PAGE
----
A video i found about gschem, so that you can see what it is  https://www.youtube.com/watch?v=m00pvtFB0oo . Don't be afraid at all, it is very simple.

Measuring power with an analog oscilloscope is though not very precise. Is it possible to achieve a 2% precision? Maybe, with great effort.
« Last Edit: October 13, 2016, 12:11:07 AM by ayeaye »

Offline ayeaye

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Re: Measuring power with analog oscilloscope
« Reply #13 on: October 13, 2016, 04:52:24 PM »
Forest, yes, when you actually draw it on the oscilloscope's screen image, then it's not that simple. I included a screenshot to show how it actually looks like. There, the gschem window is on the gimp window where the oscilloscope's screen image is open, and is half transparent. The grid's scale space has been scaled down once in gschem. You see the voltage trace is actually drawn.

Open the oscilloscope's screen image in gimp. I had it 640 x 480, as i used the simplest webcam. The first thing, i increased the canvas size to 1024 x 768, and moved the image to the center. This is because when using the transform tools, the image goes over the size of the original image.

Open also the base sch file for drawing the traces (save it from the text i provided and name, say, power.sch). Better make both windows, gschem and gimp, full screen. Zoom it so that the upper trace grid is nice large, move it to the center. Scale down the grid space for higher precision.

Then the oscilloscope's screen image has to be transformed by the perspective tool, tools -> transform tools -> perspective, to compensate the wrong position of the camera. If you hold the camera exactly at the center of the screen, and turn it so that all lines are perfectly horizontal and vertical, then you save a lot of trouble. But it is very difficult to do by hand, you need a tripod, and even tripod is not enough.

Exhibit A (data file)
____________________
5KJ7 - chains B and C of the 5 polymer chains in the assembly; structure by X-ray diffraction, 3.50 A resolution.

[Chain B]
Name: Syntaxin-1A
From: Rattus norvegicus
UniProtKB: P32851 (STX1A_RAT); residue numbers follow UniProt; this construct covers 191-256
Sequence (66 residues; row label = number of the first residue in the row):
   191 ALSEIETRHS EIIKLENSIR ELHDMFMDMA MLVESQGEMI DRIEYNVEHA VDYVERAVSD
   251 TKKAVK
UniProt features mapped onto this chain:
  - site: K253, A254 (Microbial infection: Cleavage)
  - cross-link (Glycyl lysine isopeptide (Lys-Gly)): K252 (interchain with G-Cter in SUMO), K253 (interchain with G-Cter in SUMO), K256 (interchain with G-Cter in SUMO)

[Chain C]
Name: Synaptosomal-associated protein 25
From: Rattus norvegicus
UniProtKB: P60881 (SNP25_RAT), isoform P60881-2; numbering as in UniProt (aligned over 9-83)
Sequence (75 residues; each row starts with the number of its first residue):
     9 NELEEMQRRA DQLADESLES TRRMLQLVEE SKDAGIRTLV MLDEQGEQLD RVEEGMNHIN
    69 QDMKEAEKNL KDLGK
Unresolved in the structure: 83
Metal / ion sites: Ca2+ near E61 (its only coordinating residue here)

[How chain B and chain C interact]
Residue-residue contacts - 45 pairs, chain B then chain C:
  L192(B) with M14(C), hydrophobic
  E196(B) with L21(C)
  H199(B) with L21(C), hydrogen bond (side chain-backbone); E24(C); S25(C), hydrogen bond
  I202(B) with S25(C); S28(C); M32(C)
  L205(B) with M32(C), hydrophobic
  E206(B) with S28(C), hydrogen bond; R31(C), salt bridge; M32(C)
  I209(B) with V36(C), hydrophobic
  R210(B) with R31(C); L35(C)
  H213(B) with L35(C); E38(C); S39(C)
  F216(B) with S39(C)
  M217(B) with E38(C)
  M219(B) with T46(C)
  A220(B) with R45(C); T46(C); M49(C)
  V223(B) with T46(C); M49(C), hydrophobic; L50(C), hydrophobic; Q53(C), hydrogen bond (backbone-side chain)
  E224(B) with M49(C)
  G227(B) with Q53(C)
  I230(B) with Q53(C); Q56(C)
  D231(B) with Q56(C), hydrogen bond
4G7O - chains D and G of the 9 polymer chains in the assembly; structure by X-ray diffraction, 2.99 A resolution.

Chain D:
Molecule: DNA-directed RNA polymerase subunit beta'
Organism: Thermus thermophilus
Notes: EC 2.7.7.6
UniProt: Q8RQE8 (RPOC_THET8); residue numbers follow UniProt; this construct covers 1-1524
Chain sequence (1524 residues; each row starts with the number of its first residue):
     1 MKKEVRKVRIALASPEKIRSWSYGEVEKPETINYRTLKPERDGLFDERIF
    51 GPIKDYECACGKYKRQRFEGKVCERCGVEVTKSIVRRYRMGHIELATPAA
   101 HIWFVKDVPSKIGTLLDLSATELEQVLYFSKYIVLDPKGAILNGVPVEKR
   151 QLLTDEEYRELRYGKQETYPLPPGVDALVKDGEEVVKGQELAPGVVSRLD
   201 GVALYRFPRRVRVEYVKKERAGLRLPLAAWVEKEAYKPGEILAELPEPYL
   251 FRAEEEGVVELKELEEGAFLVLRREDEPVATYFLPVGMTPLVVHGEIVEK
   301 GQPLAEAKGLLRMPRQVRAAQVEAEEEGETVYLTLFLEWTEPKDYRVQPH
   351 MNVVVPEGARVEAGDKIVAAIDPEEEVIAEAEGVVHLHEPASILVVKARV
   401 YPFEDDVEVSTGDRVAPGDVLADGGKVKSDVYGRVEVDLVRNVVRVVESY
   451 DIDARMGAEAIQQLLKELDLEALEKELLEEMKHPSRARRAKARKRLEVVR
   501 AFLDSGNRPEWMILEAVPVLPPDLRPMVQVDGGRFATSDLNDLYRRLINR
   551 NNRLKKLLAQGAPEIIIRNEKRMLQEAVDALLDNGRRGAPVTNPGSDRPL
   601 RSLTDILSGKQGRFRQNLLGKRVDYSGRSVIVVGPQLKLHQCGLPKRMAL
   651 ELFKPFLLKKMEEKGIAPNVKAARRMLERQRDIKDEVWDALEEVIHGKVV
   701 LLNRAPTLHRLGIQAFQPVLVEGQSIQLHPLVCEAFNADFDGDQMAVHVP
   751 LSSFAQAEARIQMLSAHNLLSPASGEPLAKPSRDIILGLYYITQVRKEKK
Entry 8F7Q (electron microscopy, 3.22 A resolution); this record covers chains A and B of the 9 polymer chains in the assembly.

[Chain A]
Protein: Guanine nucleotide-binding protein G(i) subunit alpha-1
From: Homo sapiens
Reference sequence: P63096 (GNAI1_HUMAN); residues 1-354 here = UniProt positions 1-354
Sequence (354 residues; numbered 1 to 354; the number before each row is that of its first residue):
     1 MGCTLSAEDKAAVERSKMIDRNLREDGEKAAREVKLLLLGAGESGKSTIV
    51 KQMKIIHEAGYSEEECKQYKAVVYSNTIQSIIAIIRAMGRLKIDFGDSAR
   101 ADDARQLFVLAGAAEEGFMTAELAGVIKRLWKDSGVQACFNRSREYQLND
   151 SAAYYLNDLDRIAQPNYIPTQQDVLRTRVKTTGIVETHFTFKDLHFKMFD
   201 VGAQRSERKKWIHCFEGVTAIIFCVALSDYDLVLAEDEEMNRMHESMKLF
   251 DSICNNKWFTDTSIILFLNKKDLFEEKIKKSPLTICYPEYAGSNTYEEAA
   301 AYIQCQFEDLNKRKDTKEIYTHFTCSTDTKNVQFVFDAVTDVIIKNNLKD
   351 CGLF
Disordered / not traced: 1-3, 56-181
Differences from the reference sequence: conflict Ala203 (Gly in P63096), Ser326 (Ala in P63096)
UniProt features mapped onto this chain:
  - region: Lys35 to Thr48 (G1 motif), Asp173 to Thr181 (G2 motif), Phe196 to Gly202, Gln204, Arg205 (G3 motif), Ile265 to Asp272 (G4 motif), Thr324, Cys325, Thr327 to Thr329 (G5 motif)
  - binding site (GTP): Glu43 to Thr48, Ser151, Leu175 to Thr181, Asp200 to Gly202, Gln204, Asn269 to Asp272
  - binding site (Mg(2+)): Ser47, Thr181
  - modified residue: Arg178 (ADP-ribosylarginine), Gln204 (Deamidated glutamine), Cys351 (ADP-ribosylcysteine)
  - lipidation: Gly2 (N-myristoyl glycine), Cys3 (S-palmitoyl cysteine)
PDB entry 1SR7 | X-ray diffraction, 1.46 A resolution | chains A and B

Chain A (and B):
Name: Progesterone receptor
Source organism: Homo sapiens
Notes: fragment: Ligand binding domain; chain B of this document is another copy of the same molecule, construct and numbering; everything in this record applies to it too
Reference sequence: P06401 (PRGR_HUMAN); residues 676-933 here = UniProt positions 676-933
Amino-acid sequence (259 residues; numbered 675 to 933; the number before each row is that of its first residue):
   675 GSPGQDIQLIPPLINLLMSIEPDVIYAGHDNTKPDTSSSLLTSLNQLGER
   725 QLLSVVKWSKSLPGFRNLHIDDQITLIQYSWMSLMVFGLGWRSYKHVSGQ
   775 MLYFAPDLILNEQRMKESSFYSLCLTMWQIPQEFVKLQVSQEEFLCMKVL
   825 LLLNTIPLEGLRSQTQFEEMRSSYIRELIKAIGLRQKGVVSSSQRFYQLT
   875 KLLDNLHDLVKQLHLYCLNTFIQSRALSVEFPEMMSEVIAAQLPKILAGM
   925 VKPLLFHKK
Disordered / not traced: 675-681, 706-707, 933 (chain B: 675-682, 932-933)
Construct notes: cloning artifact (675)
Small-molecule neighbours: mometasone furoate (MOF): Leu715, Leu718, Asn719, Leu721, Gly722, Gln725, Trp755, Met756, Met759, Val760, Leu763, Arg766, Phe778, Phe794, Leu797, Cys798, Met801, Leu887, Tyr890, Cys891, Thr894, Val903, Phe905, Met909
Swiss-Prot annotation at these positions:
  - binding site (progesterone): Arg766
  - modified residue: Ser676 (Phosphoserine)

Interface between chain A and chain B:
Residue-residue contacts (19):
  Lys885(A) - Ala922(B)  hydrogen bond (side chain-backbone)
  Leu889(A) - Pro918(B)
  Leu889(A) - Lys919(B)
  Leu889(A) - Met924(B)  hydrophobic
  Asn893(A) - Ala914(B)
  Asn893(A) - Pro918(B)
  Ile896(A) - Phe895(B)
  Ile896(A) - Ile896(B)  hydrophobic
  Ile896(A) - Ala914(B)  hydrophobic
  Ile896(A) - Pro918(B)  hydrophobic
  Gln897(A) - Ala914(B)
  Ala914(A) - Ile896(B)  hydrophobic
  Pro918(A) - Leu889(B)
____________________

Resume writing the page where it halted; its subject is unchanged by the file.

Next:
Then put the gimp window on the gschem window. Select the scale tool in gimp, tools -> transform tools -> scale, and make the gimp window half transparent. Then when clicking at the center of the image, you can move the image. Move it so that the beginnings of the x axis are exactly at the same point. Make sure that in the scale tool dialog, maintaining the ratio is selected (x and y are connected). Then hold down the left mouse button and drag, changing the scale so that the right end of the x axis on the oscilloscope's screen image, exactly matches the right end of the x axis on gschem. Then click to the center of the image again, and move it so that both the x and y axis exactly match in gschem and gimp. Then scale the image. You may also do image -> flatten image in gimp, to make the rest of the canvas nice white.

Then make the gimp window opaque, put the gschem window on the gimp window. Select add -> line in gschem. Make the gschem window half transparent. Make again sure that the axis exactly match, like by moving the drawing in gschem. Click to the beginning of the x axis, and start the first line, move to the end of it, and click again. Then click to the end of the last line, and draw the next line, by the trace on the oscilloscope's screen image. To the end of the one cycle.